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Discrete Math and Counting by Martin Chashway - Tue, 21 Oct 2014 01:39:18 EST ID:vbQtHDF1 No.14432 Ignore Report Reply Quick Reply
1413869958872.jpg -(23176 B, 250x346) Thumbnail displayed, click image for full size. 23176
Hi /math/, I've got a question regarding counting in Discrete Mathematics. The textbook I have, "Discrete Mathematics With Ducks," is truly garbage and not helpful at all when it comes to... anything. http://www.amazon.com/product-reviews/1466504994/ref=acr_dpx_hist_1?ie=UTF8&filterBy=addOneStar&showViewpoints=0

The question I'm on asks:
How many positive integers solutions are there to the equation y1 + y2 + y3 + y4 + y5 + y6 = 13?

I need some help with this. After break I'm a bit lost. This is under the section of Combinatorial problems, and we've been using the Principle of Inclusion and Exclusion as well as this "stars and bars" technique (I'm not sure if anyone is familiar with this, it might just be my god-awful textbook). So ideally the problem could be solved that way. Thanks.
>>
Esther Sengerford - Tue, 21 Oct 2014 10:52:03 EST ID:Dk8yywxc No.14433 Ignore Report Quick Reply
>>14432

I don't know about stars and bars but here is how I would think about this.

This problem is like trying to put 13 balls into 6 boxes with at least one ball in each box. Put a ball in each box, so there are 13-6= 7 balls remaining. You can distribute the remaining 7 in C(7+6-1,7)=C(12,7)=792 different ways to do it. The reason there is a -1 is because we don't want 0 to be included.
>>
Basil Gesslepark - Fri, 31 Oct 2014 19:17:48 EST ID:dJKFjM4J No.14460 Ignore Report Quick Reply
Stars and bars? Just imagine a whole bunch of numbered blocks, 1 .. N. You wrote down 5 plus signs. We're going to remove 5 blocks from the N. This will allow removing 5 consecutive from the left, that's okay for now. The spacing between the blocks indicates the grouping of the integers (so an island of 5 blocks: y_k = 5). The only trouble is you specified positive integers, so we should eliminate all the solutions containing 0.

First, how big is N? N should allow for 13 blocks after removing 5, so N = 18.

So the answer is less than (18 5).

Instead of adding up to 13, we could just distribute a 1 to each y_k and add up to 13 - 6 = 7. So (7 5) would represent all the ways to introduce splits in the remaining 7 numbered blocks to distribute them uniquely to y1..y6.

(7 5) = 42, so the answer is 42? It's either 792 or 42, who knows.


Refreshing math knowledge. by Ian Tootson - Wed, 29 Oct 2014 11:54:18 EST ID:GCILLCAz No.14456 Ignore Report Reply Quick Reply
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I'm a undergraduate math major who has been out of college for about 2 years. I want to go back to uni but I am extremely rust on my higher level math skills. What tools or resources could I use to revive my mathematics knowledge? This is where my poor note taking has taken its toll.
Should I just use math GRE subject test practice books or do you know of any thing that will help. I am not looking to relearn like kahn academy just practice tests for calculus, linear algebra, multuvariate, and complex.
>>
Thomas Bepperkit - Thu, 30 Oct 2014 11:54:13 EST ID:Dk8yywxc No.14458 Ignore Report Quick Reply
>>14456

If you don't remember it and aren't taking classes yet, buy some positively reviewed textbooks. Work through them and do some exercises too. Don't forget to do a couple of exercises!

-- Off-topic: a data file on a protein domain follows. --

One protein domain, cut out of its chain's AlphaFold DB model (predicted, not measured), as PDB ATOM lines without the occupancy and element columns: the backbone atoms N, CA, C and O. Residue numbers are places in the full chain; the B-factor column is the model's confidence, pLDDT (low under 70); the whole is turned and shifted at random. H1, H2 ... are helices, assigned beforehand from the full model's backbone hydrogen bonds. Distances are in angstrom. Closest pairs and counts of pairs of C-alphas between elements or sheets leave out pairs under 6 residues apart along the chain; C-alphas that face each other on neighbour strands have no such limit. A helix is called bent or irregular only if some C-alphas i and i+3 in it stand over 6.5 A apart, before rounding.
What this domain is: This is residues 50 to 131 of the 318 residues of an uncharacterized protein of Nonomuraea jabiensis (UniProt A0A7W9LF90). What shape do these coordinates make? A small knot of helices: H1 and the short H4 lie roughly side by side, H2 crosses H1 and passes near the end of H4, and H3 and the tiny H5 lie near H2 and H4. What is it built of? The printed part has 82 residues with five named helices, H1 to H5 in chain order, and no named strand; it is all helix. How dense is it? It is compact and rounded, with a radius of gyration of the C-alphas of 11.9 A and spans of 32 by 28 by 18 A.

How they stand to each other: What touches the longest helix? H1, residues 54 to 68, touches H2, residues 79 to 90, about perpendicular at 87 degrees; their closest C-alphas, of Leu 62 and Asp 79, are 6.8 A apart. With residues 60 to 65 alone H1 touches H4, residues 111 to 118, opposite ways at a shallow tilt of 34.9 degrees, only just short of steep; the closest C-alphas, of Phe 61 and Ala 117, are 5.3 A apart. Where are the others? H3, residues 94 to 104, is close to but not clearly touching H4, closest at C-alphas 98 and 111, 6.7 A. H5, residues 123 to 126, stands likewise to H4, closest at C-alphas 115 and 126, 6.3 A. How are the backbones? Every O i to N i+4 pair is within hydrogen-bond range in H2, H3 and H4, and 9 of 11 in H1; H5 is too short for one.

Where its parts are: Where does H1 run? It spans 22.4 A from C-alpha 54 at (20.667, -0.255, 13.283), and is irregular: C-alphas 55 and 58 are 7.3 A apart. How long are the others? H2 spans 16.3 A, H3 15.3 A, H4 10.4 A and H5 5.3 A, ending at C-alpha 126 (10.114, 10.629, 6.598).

A little bit of google searching should find you some books that people generally regard as good. Don't worry if you work through them slowly, just keep at it every day.
>>
Alice Bardwill - Fri, 31 Oct 2014 12:07:00 EST ID:Ov5dnuCH No.14459 Ignore Report Quick Reply
For calculus just pirate a copy of the Stewart textbook and go through it. It's your standard plug n chug textbook and a huge number of universities use it so it'll put you in good stead for when you're finally back. If you get stuck you can always supplement with the internet. It goes all the way up to multivariable calc, vector calc etc.

Same for linear algebra really. The book we use is "Linear Algebra - A Modern Introduction". Again it can be pirated online.


How do I prove this? by Edward Lightford - Sun, 26 Oct 2014 11:49:57 EST ID:BH6DA7ss No.14443 Ignore Report Reply Quick Reply
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Can anybody help me with this problem?

let f(n)= sum (from i=2 to n) 1/(i ln(i)
Show that f(n) = Θ(ln(ln(n))
>>
Edwin Brocklewell - Tue, 11 Nov 2014 13:41:05 EST ID:qABD7ibX No.14477 Ignore Report Quick Reply
∑1/(i*ln(i)) ≃ ∫dx/(x*ln(x)) = ∫1/x 1/ln(x) dx
Let u=ln(x), du=dx/x
∫ 1/u du = ln(u) = ln( ln(x) )


Calculus by cornelius - Sat, 23 Aug 2014 17:06:36 EST ID:3fml9jmh No.14304 Ignore Report Reply Quick Reply
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Anybody here recommend any books that are good introductions to calculus? I'm an idiot when it comes to anything beyond geometry and basic trig.
3 posts omitted. Click Reply to view.
>>
Caroline Soffingkuck - Tue, 02 Sep 2014 23:01:27 EST ID:WLG9+3r6 No.14345 Ignore Report Quick Reply
>>14337
> plus a semester of linear algebra.

https://www.youtube.com/watch?v=ivP-6oicIWU

if i had this years ago..
>>
Archie Worthingfield - Sun, 07 Sep 2014 18:22:36 EST ID:xvgqavvT No.14353 Ignore Report Quick Reply
Sheldon Axler's Precalculus is the best out there I find. http://precalculus.axler.net/
He assumes you know/remember nothing about trig and goes from there, good introduction.

Khan Academy comes under fire from other mathematicians occasionally for presenting inaccurate info. Not a week goes by on HN where somebody doesn't call them out for shoddy lessons (which to their credit they clean up)
>>
Phyllis Wullywill - Wed, 08 Oct 2014 00:08:44 EST ID:y2Fx3geS No.14411 Ignore Report Quick Reply
>>14337
Any more like him besides khan?
>>
Sidney Hammlegold - Thu, 23 Oct 2014 21:26:09 EST ID:IcAEoDAz No.14436 Ignore Report Quick Reply
Based Paul

http://tutorial.math.lamar.edu/
>>
Edwin Brocklewell - Tue, 11 Nov 2014 13:54:42 EST ID:qABD7ibX No.14479 Ignore Report Quick Reply
https://www.math.wisc.edu/~keisler/calc.html


Is there anything to see here? by Graham Chacklestidging - Sun, 19 Oct 2014 12:29:00 EST ID:FgPWXR9d No.14421 Ignore Report Reply Quick Reply
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DICKS EVERYWHERE
>>
Alice Hodgebanks - Sun, 19 Oct 2014 18:04:04 EST ID:uspvjvJI No.14422 Ignore Report Quick Reply